Q&A: On the Go

Steve Pike Explores the Intersection of Mobile Technology and Walk-up Services

Steve Pike is director of device and mobility services for CompuCom®, where he develops the company’s mobile support offerings. With a background in telecommunications engineering, his experience and expertise spans mobile technology, cloud computing, software as a service and IT services. #reimagine caught up with Steve to learn how mobile technology dovetails with walk-up services.

1. More organizations are implementing IT walk-up service centers. How has the spread of mobile technology been a factor in this trend?

SP: More end users are using smartphones and tablets to do their jobs. Even in corporate environments where the devices are issued by the company and the types of devices allowed are locked down, it still means a lot of operating systems, hardware platforms and apps.

Traditional service desks weren’t designed to support all these devices, and they maintain an SLA model designed around desktops. Service desks will remain a key part of IT support, but walk-up service centers are better equipped to support devices the end user carries. As more employees use mobile devices, we’ll see more walk-up service centers.

2. What about BYOD? Do walk-up services help in managing personal devices used for work?

SP: End users are trying to figure out how they can use the devices they’re familiar with in their personal lives to access things like corporate email, file shares and SharePoint®. Companies will have less and less control over the device.

Walk-up service centers like our Solution Café® can help manage BYOD. When end users stop in to get help with accessing corporate resources, the techs can show them how to set up their devices with an IT-approved configuration. That enables them to become more productive and use their devices more effectively at work.

3. Are other strategies, such as “company-owned, personally enabled” (COPE) and “choose your own device” (CYOD), replacing BYOD?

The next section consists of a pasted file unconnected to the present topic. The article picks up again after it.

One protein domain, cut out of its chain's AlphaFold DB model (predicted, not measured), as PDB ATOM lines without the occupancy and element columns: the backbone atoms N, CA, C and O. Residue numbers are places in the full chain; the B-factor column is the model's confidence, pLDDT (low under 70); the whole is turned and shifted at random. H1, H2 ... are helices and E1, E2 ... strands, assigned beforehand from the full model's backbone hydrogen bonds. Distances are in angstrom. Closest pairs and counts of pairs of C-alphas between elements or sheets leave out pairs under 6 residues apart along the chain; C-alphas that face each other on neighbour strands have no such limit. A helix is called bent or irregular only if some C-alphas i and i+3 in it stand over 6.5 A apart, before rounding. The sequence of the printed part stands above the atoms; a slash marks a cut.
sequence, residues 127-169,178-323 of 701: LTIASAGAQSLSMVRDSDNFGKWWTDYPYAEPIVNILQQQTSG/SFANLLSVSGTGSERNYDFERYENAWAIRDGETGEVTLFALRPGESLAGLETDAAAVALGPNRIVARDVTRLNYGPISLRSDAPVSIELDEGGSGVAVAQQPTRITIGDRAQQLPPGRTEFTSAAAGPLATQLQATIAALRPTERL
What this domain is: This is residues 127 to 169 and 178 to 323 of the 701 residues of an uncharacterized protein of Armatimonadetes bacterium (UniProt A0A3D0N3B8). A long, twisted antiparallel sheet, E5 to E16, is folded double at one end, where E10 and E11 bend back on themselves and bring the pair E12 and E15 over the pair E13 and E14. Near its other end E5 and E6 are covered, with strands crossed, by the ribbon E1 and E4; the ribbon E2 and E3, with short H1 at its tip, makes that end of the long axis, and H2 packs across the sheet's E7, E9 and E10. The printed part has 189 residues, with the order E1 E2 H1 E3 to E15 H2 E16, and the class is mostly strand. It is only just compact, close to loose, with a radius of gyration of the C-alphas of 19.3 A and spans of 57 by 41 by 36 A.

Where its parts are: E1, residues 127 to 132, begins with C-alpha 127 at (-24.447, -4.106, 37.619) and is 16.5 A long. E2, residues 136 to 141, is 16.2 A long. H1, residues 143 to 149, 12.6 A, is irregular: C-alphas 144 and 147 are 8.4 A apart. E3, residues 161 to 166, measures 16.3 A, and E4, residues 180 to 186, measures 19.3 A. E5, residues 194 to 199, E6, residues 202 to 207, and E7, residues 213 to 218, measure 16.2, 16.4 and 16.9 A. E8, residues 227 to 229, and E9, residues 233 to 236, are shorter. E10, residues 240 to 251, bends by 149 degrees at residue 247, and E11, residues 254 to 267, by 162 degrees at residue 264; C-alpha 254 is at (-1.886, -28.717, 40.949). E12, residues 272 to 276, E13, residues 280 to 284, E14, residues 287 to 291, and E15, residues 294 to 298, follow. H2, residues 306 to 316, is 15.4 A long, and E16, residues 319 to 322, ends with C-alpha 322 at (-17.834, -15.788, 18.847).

SP: We’ll see more COPE and CYOD alongside BYOD. These strategies help organizations provide end users with greater flexibility while limiting the number of devices the organization has to support.

A walk-up service center can be helpful in this regard. Our Solution Café has a Product Zone where end users can try out new equipment. So, in effect, the enterprise can influence end users even in BYOD environments. Would you rather have end users go to a store, choose a device designed for consumer use and then try to connect to the corporate environment? Or would you rather let them come to the Solution Café and learn about a similar device that’s more enterprise-worthy?

4. What are some ways walk-up services can help employees use mobile technology more effectively?

SP: End users are increasingly tech-savvy, and they often figure things out on their own. But they might not figure out the most efficient ways of doing things. If you can show them, for example, how to automatically access SharePoint when they log in, instead of going through 10 steps, you’ll make them more efficient. And every time you help them troubleshoot a problem, they gain knowledge that avoids a service request in the future.

5. How do you predict organizations will further leverage mobile technology in the next few years, and what role will walk-up services play?

SP: Organizations will use tablets less as multipurpose devices and more as task-specific devices. So they might use a tablet only as a point-of-sale terminal, or only as an inventory device. That makes sense, because tablets were designed as a consumer device. With a laptop, you can create personas so that if I log on with my credentials, I get my environment, and if you log onto the same laptop with your credentials, you get your environment. That’s harder to do with a tablet.

In terms of walk-up service centers, we’ll see a lot more traffic. One thing we’re noticing is that a single service request tends to morph into multiple requests. So an end user comes in because her laptop keyboard is sticking. And while there, she says, “I have a connectivity problem with my smartphone. Can you help with that, too?” That doesn’t tend to happen in a service desk environment.

That might sound inefficient. But we’ve found the exact opposite to be the case, because end users are getting more problems addressed more quickly, so they’re more productive. And the walk-up center itself is more productive. For the Solution Cafés we’ve implemented, metrics show that we’re closing up to 15 to 20 tickets a day in the walk-up service center, compared with five to seven tickets through the service desk.


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